It takes a special level of deadpan talent to be able to unleash a slice of ripe Cheddar like that, and sell it with enough conviction that the reaction in this viewer – not exactly the intended teenage, Japanese, girl target audience, remember – is more “You go, girl!” rather than a derisive snort. It’s an interesting contrast to later entries, which had more of a team quality about them, with multiple yo-yo wielders. Here, Saki is a lone wolf, almost on her own: she has no parental guidance and Jin is interested only in practical help, furthering the success of her mission, rather than offering any personal support. The nearest thing she has a friend is schoolmate Sanpei Nowaki (Masuda), and he spends most of the show in a state of blithe ignorance about her real purpose. But I was particularly impressed by the final episode, which manages to kill off a surprising number of major characters, and leave even the fate of Saki and Remi uncertain. Subject to contract negotiation,. I imagine.

There are certain questions that remain opaque. It’s not quite clear how Saki becomes such a mistress of the flying cylinders either, or even why such a weapon was chosen. It doesn’t appear standard for the department, as another special agent shows up in one episode, and he’s entirely yo-yo deficient. Maybe such things are explained better in the 22-volume manga series by Shinji Wada on which this is based. It’s the kind of show where you need to have a willingness to accept such things for what they are, and if you with the flow that results from the (admittedly, fairly barking-mad) idea, everything else will seem perfectly natural. While it’ll probably be a while before I get round to the second season, it’s something to which I am looking forward.

Dir: Hideo Tanaka
Star: Yuki Saito, Koji Naka, Yasuyuki Masuda, Hitomi Takahashisukebandeka3

Yo-Yo Girl Cop

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“Yo-yo. Girl. Cop,” said Chris, burdening those three words with sarcasm, as only she can, and giving me one of those sidelong glances, heavy with additional meaning. Hey, what can I say. This was an unexpected revival of the series, from 2006, with the lead played by pop singer Matsura. She is a wild-child coerced into undercover work by Kazutoshi Kira (Takeuchi, from Takashi Miike’s Dead or Alive trilogy), to save her mother who is being held on espionage charges in the US [in a nice touch, Mom is played by Yuki Saito, who was the first live-action Sukeban Deka, in the original TV series]. Her mission – should she choose to accept it – is to go into a high-school and uncover those behind the threatening Enola Gay website, a neo-terrorist URL that now has a counter on it, with less than 72 hours remaining. She befriends Konno Tae (Okada), the meek victim of relentless bullying, and also encounters the school’s queen bee, Reika Akiyama (Rika Ishikawa – shown right, and another pop singer, like Okada part of the v-u-den group) and her clique. Can she work out what’s going down, and pull the plug on it?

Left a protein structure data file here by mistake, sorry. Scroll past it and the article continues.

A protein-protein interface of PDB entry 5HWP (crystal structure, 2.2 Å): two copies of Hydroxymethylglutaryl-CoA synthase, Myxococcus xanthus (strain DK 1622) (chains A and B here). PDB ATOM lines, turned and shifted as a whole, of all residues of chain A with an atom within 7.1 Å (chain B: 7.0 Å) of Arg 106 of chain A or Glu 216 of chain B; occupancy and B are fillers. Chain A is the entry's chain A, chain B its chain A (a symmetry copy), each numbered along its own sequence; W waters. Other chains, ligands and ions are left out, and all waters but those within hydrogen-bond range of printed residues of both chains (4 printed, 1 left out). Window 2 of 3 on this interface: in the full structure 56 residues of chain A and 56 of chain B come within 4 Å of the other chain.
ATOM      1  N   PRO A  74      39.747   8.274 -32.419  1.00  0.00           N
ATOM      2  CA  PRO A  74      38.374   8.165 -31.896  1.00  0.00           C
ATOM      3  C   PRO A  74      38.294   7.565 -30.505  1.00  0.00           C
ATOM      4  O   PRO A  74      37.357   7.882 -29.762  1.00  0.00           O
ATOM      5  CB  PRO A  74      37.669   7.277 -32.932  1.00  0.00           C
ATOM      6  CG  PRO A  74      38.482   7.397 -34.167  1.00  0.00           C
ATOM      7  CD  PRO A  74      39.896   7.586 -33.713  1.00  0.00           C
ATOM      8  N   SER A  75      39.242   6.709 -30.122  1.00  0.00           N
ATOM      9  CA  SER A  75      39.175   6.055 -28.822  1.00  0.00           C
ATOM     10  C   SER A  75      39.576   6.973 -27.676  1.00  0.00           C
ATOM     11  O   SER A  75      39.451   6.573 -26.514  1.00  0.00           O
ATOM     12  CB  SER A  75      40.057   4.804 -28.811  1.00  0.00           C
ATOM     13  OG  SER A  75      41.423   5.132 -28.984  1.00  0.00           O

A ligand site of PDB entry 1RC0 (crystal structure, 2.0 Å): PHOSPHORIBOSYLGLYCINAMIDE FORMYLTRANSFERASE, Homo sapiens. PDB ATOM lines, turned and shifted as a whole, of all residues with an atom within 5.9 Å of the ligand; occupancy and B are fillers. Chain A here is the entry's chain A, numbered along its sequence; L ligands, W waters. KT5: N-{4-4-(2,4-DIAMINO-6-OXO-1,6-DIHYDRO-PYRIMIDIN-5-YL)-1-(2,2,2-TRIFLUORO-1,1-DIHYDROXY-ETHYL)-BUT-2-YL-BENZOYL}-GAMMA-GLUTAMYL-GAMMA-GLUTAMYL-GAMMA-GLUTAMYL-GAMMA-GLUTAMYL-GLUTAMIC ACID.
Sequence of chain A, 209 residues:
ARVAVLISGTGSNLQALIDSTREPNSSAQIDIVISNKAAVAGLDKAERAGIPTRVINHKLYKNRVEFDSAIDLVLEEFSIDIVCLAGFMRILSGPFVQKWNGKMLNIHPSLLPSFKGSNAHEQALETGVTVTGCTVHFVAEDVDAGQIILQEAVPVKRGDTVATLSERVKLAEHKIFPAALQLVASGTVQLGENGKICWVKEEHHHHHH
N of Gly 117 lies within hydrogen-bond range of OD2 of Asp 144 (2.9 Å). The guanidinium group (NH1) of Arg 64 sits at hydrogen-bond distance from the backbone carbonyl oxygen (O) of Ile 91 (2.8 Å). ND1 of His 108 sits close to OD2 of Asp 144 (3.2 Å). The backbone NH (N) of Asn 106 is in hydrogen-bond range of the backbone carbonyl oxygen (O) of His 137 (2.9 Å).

The movie has a distinctly split-personality. Early and late, it has the straight-laced but extreme camp aspects you’d expect, with much meaningful staring, po-faced declarations and radical costuming decisions. However, for most of the middle, such angles are all but discarded for an earnest examination of contemporary social realities in Japanese educational establishments, with special focus on the problem of bullying. It isn’t bad, on its own terms – and handles the dehumanizing nature of the Internet particularly effectively – yet appears to have come from an entirely different film, and the two aspects fail abjectly to mesh, resulting in a startling unevenness of tone. Fortunately, Matsura is surprisingly good in the role, with a gutter-mouthed toughness quite at odds with her background in the entirely artificial world of J-pop idols.

Fukasaku’s father was the director of the infamous Battle Royale, a film still unreleased officialy in the US, but the son brings an entire bag of other influences to this work. There’s the ticking clock intertitle of 24, the Bond-inspired opening credits, Hannibal Lecter’s mask, used to restrain our heroine before her recruitment, and a good chunk of the central plot appears borrowed from Heathers – or, probably more likely, Suicide Circle [a.k.a. Suicide Club, a film most renowned for its opening scene]. When it moves onto its own territory, this is somewhat less effective: if Fukasaku had decided whether or not he was going for serious drama [and given the yoyo-esque aspects and its ancestry, I’d have recommended going with “not”], then the results would likely have been better. Instead, you get something that, while having its moments, won’t quite satisfy trash fans like ourselves [though it wasn’t as bad as Chris feared], and anyone else will likely give this a wide berth.